Years later, he reflected: “I’d have to say that that was one of the molding experiences in my ministry. I learned, I think, about compassion, love and gentleness, and appreciating anguish, anxiety and suffering on that experience, which I believe has blessed me the rest of the time that I’ve tried to serve the Lord as a general authority” (Church News podcast).

Sister Ballard noted that her husband was someone with a deep reservoir of compassion. “I don’t know how he cares for so many people. … He just gives and gives and gives” (Ensign, October 1986).

In October 1980 general conference he invited Church members who had an inactive or nonmember friend to make a commitment to help that person come to the light of the gospel of Jesus Christ. He told them: “I want to help you keep the commitment you’ve just made. I invite you to write to me when your time has come for some additional help. Send me the name of the person you seek to rescue, and I’ll write a letter of encouragement to him.”

His secretary at the time, Dorothy Anderson, recalled that he wrote more than 600 letters of encouragement. “The responses he received showed that many lives were touched by his concern,” she said.

“He has a great compassion for people who suffer or are unhappy,” said Sister Ballard.

Preserving the past

President Ballard was also known for his strong support of historical preservation and history. The Ensign Peak Park and Nature Trail; the restored village at Historic Kirtland, Ohio; the development of This Is the Place Heritage Park in Salt Lake City; the Smith Family Cemetery in Nauvoo, Illinois; the Smith ancestral farm and church at Topsfield, Massachusetts; and commemoration of the Mormon Battalion were some of the key projects he was involved with. In 1996-97 he oversaw the Church’s Pioneer Sesquicentennial Celebration of the 1847 pioneer trek to Utah. 

“I feel very strongly about the youth of this Church not losing an appreciation for our forefathers, who gave everything to accept the gospel, to support the Prophet Joseph Smith and Hyrum to carry the gospel out to these valleys and to establish it and then to carry the gospel out into the world from here. If we lose that, we have lost something that’s irreplaceable,” President Ballard said (“Anxiously Engaged,” p. 304).

He was honored several times for being a “bridge builder” or someone with the ability to bring diverse communities together in unified efforts to help people in need.

On July 23, 2021, Utah Gov. Spencer Cox honored President Ballard for his continuing support of This Is the Place Heritage Park; his push to “share the story of the sovereign tribal nations” at the park; his help in creating the “Walk of Pioneer Faiths” to note the contributions of members of the “Catholic, Jewish, Congregational, Episcopal, Lutheran, Baptist, Presbyterian, Methodist and Greek Orthodox faiths,” along with the Church; and his continual work as “a bridge builder among people of all faiths and walks of life.”

A remarkable example of his bridge-building abilities would include President Russell M. Nelson’s visit with Pope Francis in 2019.

Due to several of his close personal relationships with individuals from different faiths, a meeting was arranged between President Ballard and Cardinal Pietro Parolin, the secretary of state for the Vatican and the Pope’s close associate, at Vatican City in October 2017. 

That meeting served as an important precursor to President Nelson’s meeting with the pope in 2019. President Ballard recalled of that historic meeting, “The embrace of the President of The Church of Jesus Christ of Latter-day Saints and the Pope of the Holy Roman Apostolic Church was a wonderful moment” (“Anxiously Engaged,” p. 339).  

His ability to reach out and befriend a wide circle of friends was something that impressed Susan Easton Black, emeritus BYU professor and historian and one of his biographers. “Sometimes people don’t always have the best things to say about everybody. But person for person … they just couldn’t say enough (good) about President Ballard, the unity, the wisdom. He’s a unifier. He knows how to pull people together”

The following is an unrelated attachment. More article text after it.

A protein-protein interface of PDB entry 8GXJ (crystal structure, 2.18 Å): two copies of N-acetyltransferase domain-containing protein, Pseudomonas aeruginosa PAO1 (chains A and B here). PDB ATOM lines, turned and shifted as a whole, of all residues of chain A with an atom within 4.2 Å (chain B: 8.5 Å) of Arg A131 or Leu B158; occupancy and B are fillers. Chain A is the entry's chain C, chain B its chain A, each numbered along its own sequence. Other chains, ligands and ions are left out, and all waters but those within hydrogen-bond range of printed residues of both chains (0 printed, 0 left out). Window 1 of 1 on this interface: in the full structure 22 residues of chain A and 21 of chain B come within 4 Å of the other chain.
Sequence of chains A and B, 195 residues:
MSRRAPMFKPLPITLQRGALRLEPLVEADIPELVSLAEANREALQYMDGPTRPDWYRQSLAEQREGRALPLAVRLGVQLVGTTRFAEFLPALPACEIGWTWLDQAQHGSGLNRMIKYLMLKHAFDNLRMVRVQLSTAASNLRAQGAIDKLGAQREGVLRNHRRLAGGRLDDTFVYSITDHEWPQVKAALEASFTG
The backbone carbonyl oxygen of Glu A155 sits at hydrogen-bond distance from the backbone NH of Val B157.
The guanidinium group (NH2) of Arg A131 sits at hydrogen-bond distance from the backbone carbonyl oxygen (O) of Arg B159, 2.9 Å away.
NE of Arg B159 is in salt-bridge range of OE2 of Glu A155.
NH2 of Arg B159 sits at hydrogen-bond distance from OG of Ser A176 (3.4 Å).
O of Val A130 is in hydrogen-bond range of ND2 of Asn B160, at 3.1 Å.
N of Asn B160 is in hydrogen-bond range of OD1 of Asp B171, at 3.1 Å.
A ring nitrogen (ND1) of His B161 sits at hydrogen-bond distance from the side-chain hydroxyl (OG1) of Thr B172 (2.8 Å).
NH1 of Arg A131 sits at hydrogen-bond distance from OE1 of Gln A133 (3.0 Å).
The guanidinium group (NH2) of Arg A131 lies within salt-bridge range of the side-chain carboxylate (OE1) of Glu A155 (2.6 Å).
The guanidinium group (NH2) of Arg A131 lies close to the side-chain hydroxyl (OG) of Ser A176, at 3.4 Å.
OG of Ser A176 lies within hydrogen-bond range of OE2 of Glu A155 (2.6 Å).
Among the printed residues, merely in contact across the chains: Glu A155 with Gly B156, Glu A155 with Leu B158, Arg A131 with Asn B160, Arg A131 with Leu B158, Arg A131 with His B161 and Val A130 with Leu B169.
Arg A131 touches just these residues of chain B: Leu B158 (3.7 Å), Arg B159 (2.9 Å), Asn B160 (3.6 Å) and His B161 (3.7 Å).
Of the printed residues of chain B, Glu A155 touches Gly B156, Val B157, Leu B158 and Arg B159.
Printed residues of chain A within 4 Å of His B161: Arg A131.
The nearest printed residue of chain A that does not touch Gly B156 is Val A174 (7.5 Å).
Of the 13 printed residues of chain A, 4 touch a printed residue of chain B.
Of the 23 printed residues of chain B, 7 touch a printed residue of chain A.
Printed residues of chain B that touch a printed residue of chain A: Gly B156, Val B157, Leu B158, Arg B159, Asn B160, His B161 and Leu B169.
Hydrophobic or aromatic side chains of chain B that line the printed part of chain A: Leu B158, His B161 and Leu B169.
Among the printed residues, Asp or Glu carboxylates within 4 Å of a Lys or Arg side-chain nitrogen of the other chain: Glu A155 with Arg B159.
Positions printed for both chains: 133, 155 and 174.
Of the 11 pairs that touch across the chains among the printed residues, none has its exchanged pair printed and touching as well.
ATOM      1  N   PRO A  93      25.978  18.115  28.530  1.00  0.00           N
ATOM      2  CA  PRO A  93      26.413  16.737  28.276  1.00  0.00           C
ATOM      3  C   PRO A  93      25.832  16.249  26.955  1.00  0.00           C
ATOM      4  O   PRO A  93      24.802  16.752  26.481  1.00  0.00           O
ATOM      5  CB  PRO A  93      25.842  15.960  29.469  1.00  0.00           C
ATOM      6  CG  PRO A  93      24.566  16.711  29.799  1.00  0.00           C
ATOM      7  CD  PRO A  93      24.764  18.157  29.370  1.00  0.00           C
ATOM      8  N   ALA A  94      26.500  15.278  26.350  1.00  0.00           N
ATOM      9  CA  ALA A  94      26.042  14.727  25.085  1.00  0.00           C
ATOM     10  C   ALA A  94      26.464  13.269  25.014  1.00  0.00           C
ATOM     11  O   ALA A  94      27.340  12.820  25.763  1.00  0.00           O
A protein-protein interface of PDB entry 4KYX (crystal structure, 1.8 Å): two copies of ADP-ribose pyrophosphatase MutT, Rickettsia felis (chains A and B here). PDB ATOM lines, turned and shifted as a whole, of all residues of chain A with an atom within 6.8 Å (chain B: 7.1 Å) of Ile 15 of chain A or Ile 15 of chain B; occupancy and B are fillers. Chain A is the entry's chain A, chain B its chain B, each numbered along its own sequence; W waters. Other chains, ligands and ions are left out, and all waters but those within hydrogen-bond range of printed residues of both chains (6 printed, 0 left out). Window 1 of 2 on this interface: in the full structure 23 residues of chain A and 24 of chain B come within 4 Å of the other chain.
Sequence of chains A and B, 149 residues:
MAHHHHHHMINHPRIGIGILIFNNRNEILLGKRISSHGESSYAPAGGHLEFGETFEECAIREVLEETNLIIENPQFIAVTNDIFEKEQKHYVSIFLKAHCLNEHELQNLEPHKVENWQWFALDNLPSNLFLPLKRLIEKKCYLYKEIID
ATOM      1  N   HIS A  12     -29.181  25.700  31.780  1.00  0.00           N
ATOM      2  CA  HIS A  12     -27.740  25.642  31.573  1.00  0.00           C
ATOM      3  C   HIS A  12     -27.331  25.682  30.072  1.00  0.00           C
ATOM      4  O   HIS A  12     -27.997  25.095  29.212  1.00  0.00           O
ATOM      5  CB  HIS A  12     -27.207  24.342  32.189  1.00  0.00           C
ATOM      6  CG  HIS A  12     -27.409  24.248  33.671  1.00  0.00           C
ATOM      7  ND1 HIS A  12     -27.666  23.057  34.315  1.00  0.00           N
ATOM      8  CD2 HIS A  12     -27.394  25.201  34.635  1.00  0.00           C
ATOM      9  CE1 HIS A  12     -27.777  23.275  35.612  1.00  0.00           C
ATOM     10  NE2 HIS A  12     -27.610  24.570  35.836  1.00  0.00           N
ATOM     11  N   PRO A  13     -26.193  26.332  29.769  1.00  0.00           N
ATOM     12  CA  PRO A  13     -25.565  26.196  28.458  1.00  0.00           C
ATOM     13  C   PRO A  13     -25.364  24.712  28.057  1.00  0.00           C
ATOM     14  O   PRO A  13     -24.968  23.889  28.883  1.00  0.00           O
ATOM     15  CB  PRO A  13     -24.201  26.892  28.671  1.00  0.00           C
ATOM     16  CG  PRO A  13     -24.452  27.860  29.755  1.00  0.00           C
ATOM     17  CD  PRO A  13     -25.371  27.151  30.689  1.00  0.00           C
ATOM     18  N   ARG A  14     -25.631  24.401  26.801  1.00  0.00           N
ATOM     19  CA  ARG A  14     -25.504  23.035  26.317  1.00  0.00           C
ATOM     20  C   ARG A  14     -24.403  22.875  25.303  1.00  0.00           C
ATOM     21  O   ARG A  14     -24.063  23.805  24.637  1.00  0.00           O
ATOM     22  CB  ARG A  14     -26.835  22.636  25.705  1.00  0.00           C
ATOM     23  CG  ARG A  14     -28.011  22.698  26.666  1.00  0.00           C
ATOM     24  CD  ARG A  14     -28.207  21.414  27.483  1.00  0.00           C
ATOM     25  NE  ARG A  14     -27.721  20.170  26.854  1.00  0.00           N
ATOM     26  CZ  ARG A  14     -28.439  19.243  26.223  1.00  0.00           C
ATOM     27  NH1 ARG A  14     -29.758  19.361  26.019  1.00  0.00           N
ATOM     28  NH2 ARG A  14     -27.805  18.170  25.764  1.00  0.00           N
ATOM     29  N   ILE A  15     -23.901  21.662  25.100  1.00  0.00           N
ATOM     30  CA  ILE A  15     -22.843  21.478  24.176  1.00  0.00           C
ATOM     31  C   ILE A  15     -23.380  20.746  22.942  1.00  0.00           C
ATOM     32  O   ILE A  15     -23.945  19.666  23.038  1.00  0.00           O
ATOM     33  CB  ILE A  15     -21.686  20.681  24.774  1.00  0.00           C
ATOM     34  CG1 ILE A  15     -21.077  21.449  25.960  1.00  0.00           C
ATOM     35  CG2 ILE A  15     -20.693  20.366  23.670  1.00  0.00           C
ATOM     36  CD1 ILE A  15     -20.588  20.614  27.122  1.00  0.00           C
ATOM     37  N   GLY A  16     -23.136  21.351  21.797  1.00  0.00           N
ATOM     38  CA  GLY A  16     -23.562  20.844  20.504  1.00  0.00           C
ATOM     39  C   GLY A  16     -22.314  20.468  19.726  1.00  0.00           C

President Ballard’s legacy

President Ballard was a great proponent of the simple truths of the gospel of Jesus Christ. In a Church News podcast, he commented that his children engraved “Keep it simple” on the back of the headstone he will share with his dear wife, Barbara. 

“I’m a great advocate of keeping it simple, because simplicity is powerful. Complexity is dangerous. I think Lucifer is the master of complexity, and the Lord is the master of simplicity. The gospel is simple, and it’s simply beautiful,” he said.

He was also a self-proclaimed advocate for the council system and the need for Latter-day Saints to counsel together in an inspired and inspiring way in their homes, wards, stakes and beyond. “I’m an advocate of the council system. I wrote a book on it. I have preached it. I gave two general conference talks on it, trying to get the Church membership to understand it,” he said in a Church News interview.

A fellow Apostle, Elder D. Todd Christofferson, commented, “President Ballard can be credited with almost single-handedly reestablishing the use of councils in Church government at every level.”

Elder David A. Bednar used four words to describe his senior member of the Twelve: President Ballard is “wise,” “steady,” “practical” and a ”link” to the earliest days of the Restoration.

“To me President Ballard is the ‘grandpa of the Church’ in appearance, demeanor, love and affection for everyone,” Elder Bednar said (“Anxiously Engaged,” p. 356).

In contemplating his 45-plus years as a general authority, President Ballard said the most exhilarating moments in his ministry were getting to bear witness of the Savior. “He does live, and I know that, and I love Him” (Church News podcast).

Likewise, the most important thing he wanted his family, children, grandchildren and great-grandchildren to know was his testimony of Father in Heaven and of the life and ministry of His Beloved Son, the Lord Jesus Christ. “I know of no gift that I could leave to those I love that would be as important and precious” (“Anxiously Engaged,” p. 357). 

In October 2023 general conference, President Ballard bore testimony of the Prophet Joseph Smith.

“Because we have Joseph Smith, the Prophet of this last dispensation of time, we have the Book of Mormon. What a marvelous, wonderful gift the Book of Mormon is to the membership of the Church.”